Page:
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Pedal commander vs sport mode

Discussion in 'Ford Raptor Engine Discussion and Performance Mods' started by bmexline, Jun 13, 2019.

  1. dhmcfadin

    dhmcfadin Full Access Member

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    Lol, no. Just reality vs assumption. Reality is, a tune doesn’t void your warranty.
     
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  2. Gilligan

    Gilligan FRF Addict

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  3. dhmcfadin

    dhmcfadin Full Access Member

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    First of all, Stage 3 Motorsports is not a tuning company. Second, they are selling that warranty to consumers you don’t know about the Magnuson-Moss Warranty Act. Third, you can literally purchase insurance on anything. If you believe tuning insurance exists solely for the chance of losing your warranty, then I would hate to be in the finance office when the dealership sells you every protection plan under the sun.
     
    Last edited: Jun 15, 2019
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  4. MEATSWORD

    MEATSWORD Full Access Member

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    I guess I'll sub to this :doublepuke:
     
  5. Gilligan

    Gilligan FRF Addict

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    This is about the reply I expected.

    Hopefully people don’t take your blind advice and research for themselves. I’ve tuned before and will tune again, but if you aren’t fully prepared to blow up an engine and pay to fix it out of your pocket you’re an idiot. Likely? Not at all. But it is possible.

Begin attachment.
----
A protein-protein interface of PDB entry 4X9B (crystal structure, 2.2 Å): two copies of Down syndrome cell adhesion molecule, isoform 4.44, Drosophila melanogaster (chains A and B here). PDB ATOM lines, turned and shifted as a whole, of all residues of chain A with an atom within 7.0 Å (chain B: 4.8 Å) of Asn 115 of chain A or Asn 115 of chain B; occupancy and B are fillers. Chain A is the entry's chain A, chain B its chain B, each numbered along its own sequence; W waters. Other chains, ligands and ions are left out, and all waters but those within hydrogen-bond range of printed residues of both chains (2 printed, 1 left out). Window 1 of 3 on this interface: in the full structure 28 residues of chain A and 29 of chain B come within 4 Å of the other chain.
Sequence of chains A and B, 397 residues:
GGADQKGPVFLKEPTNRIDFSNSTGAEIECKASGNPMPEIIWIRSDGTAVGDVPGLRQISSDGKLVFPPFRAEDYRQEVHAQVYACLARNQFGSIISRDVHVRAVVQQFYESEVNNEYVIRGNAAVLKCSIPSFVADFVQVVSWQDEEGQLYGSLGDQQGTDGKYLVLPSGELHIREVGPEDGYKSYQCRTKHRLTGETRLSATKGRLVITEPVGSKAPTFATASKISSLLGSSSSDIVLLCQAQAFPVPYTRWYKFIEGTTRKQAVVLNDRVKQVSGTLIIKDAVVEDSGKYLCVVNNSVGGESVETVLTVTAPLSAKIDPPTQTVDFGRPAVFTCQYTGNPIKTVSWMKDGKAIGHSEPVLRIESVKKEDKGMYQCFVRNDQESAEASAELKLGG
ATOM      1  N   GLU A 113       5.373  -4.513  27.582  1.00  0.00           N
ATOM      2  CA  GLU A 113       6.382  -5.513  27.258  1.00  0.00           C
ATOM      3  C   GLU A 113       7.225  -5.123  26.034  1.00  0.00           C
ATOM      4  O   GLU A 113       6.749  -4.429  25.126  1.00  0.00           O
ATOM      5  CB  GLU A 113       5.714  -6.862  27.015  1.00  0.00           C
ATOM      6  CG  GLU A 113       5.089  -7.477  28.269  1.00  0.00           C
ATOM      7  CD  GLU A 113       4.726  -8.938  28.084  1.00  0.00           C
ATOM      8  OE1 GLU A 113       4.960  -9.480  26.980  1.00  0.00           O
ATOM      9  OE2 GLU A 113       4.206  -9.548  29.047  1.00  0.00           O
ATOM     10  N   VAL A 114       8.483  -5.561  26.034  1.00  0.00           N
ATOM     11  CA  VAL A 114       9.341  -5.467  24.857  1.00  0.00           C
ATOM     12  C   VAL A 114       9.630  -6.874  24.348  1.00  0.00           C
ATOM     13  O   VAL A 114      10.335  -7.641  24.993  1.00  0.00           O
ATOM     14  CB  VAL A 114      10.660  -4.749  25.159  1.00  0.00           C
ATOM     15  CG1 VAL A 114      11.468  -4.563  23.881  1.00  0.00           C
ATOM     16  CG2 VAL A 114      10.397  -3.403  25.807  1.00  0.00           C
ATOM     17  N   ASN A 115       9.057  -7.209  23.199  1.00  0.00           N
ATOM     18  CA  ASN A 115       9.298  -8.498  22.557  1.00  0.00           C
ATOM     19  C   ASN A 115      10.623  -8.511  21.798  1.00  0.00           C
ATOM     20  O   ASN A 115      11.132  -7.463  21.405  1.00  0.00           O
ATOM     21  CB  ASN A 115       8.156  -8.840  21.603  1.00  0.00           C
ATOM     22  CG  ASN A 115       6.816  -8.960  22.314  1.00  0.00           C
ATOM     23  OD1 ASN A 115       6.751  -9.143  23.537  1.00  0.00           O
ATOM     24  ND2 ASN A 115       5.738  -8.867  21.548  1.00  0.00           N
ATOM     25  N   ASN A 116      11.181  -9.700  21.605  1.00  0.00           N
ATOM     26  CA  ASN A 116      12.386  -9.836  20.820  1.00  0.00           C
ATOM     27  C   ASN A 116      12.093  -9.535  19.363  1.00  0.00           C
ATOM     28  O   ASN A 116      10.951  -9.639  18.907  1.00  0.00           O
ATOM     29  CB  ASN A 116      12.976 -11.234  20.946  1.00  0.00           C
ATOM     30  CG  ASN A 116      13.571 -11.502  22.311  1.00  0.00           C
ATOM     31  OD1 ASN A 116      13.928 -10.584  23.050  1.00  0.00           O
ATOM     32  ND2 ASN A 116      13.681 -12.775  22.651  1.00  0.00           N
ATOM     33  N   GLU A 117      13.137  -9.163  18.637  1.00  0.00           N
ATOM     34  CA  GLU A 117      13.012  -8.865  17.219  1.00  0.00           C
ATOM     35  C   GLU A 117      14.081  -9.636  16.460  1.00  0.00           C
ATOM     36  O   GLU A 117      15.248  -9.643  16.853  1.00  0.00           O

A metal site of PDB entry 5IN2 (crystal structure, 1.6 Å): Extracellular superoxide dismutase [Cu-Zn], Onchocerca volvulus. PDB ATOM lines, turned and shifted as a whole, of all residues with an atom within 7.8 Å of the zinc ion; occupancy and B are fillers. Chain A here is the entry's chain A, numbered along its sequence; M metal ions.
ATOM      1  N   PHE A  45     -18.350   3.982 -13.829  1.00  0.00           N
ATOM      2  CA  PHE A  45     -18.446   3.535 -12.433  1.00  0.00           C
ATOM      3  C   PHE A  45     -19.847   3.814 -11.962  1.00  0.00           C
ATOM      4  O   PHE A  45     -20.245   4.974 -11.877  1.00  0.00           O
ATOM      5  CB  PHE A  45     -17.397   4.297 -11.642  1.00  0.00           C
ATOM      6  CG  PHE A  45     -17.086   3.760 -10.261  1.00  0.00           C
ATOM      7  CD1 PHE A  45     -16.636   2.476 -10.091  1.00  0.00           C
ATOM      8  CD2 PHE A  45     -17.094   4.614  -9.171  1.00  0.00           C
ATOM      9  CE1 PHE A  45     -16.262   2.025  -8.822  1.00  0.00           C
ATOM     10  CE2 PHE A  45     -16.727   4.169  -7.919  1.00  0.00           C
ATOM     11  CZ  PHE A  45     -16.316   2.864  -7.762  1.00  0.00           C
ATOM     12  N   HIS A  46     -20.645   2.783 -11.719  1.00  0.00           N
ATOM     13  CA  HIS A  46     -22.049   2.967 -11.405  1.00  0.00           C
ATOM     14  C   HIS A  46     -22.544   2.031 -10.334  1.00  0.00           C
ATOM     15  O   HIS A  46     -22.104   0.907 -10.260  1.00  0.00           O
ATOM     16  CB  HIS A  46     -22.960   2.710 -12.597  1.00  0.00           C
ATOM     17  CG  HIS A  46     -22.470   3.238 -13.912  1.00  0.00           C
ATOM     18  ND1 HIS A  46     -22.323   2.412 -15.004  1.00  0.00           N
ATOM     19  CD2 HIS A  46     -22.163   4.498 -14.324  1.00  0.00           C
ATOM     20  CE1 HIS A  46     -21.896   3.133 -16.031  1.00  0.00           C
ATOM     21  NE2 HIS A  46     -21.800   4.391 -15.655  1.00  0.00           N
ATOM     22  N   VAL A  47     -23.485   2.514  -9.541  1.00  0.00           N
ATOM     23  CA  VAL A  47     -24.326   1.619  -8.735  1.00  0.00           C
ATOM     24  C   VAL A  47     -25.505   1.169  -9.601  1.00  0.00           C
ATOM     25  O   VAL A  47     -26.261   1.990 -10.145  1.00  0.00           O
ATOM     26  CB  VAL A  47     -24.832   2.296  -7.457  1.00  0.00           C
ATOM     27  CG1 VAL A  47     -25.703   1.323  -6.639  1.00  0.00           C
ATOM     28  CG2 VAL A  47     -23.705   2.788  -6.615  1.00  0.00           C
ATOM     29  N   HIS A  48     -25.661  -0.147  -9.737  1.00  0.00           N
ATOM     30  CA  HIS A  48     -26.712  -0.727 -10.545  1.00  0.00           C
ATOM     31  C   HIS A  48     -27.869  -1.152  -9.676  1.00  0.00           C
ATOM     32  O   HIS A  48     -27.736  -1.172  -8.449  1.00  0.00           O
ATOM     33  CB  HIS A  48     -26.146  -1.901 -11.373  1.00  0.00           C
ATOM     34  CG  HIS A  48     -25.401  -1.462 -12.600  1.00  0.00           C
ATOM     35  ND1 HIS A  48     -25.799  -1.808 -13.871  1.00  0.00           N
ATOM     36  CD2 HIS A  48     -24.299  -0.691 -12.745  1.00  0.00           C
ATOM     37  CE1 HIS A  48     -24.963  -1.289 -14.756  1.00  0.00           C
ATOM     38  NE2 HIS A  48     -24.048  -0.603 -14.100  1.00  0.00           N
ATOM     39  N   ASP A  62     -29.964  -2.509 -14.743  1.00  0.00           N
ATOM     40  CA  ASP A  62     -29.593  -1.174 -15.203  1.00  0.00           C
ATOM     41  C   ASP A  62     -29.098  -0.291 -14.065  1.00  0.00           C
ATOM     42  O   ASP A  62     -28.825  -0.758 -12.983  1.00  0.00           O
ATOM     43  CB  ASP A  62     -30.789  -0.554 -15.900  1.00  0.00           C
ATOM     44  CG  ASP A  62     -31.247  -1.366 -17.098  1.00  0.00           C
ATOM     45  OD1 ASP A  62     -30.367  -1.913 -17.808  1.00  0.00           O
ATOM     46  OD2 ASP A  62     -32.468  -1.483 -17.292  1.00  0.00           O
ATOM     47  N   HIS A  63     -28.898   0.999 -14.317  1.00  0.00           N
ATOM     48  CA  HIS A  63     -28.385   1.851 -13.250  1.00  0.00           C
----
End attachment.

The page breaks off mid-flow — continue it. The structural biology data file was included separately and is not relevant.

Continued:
6. dhmcfadin

    dhmcfadin Full Access Member

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    My first post was literally a direct link to the act itself. Not sure how it’s blind advice when it’s in writing.

    Here’s a PSA: Buy a real tune from a reputable company who actually data logs. Properly dial in your truck and you will never have an issue. Know your rights under the Magnusson-Moss Act. Don’t take peoples blind assumptions as truth until they provide evidence.
     
    Last edited: Jun 16, 2019
  7. smurfslayer

    smurfslayer Be vewwy, vewwy quiet. We’re hunting sasquatch77

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    Having been through a lemon law suit and arbitration on a 2nd vehicle with aftermarket warranty, I’ve got a little experience in this regard.

    1) You’re thinking about this in a fairly ideal way, reality is far different.
    Manufacturers and dealer service departments look for problems. If they identify one, they have to ensure it’s covered in order to get money allocated from the mfgr. disqualifies include: Abuse, neglect, modification (which causes or contributes to a failure). Once I filed paperwork to sue under the lemon law, every service department I visited held my vehicle for inspection by the regional rep. This actually worked to my favor by contributing almost a week of downtime total, but, they were inspecting for any excuse to void the warranty. Their focus is any excuse they can use in court or that should stand up in court.

    2) MMWA provides for relief if the factory through its agents doesn’t cover a repair.


    The guidance from MMWA is what the factory is required to cover by law, through its agents - the dealer service departments. Your contention here is that a properly data-logged tune is practically bullet proof and you basically do not need to worry.

    That’s a false assumption. If you have a “directly related” powertrain component failure after the tune, at worst, this is circumstantial evidence, and that’s really all a dealer service department really uses to determine coverage. Think about it this way, you tune the truck, altering the a/f ratio and increasing boost. You suffer an engine failure, and the tech finds burnt plugs, obvious signs of pre-ignition and you’ll need several hard parts. Computer shows you altered the programming.

    Have they proven that your mods caused the engine failure? No. Do you honestly expect the service department to cover this?
    can you win in court? Maybe, but chances are, you’ll expend more money than the repair to do so, because this won’t be a lemon law suit that lawyers may take on a low retainer or contingency, this would be a MM case for a warranty coverage denial.

    There are several phases to this hypothetical endeavor in reality.

    the part or software failure
    analysis
    potential denial of coverage.